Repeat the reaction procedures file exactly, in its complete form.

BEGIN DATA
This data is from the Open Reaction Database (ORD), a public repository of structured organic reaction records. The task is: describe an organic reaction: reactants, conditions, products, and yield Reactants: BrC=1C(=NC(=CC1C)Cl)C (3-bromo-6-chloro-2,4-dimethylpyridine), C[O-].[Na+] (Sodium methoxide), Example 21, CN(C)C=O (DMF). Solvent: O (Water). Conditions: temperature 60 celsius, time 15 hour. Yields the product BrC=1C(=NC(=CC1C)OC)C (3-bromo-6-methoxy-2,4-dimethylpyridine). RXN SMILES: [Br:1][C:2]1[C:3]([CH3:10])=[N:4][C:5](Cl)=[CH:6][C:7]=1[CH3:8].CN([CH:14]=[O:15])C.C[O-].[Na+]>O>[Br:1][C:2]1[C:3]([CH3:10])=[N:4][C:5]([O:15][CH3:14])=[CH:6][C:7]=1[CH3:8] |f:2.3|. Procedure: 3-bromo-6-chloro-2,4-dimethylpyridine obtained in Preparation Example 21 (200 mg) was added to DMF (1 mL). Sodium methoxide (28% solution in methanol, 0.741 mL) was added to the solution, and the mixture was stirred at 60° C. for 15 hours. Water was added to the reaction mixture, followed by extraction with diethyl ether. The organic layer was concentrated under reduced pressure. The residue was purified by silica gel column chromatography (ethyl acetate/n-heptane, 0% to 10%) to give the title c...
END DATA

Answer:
This data is from the Open Reaction Database (ORD), a public repository of structured organic reaction records. The task is: describe an organic reaction: reactants, conditions, products, and yield Reactants: BrC=1C(=NC(=CC1C)Cl)C (3-bromo-6-chloro-2,4-dimethylpyridine), C[O-].[Na+] (Sodium methoxide), Example 21, CN(C)C=O (DMF). Solvent: O (Water). Conditions: temperature 60 celsius, time 15 hour. Yields the product BrC=1C(=NC(=CC1C)OC)C (3-bromo-6-methoxy-2,4-dimethylpyridine). RXN SMILES: [Br:1][C:2]1[C:3]([CH3:10])=[N:4][C:5](Cl)=[CH:6][C:7]=1[CH3:8].CN([CH:14]=[O:15])C.C[O-].[Na+]>O>[Br:1][C:2]1[C:3]([CH3:10])=[N:4][C:5]([O:15][CH3:14])=[CH:6][C:7]=1[CH3:8] |f:2.3|. Procedure: 3-bromo-6-chloro-2,4-dimethylpyridine obtained in Preparation Example 21 (200 mg) was added to DMF (1 mL). Sodium methoxide (28% solution in methanol, 0.741 mL) was added to the solution, and the mixture was stirred at 60° C. for 15 hours. Water was added to the reaction mixture, followed by extraction with diethyl ether. The organic layer was concentrated under reduced pressure. The residue was purified by silica gel column chromatography (ethyl acetate/n-heptane, 0% to 10%) to give the title c...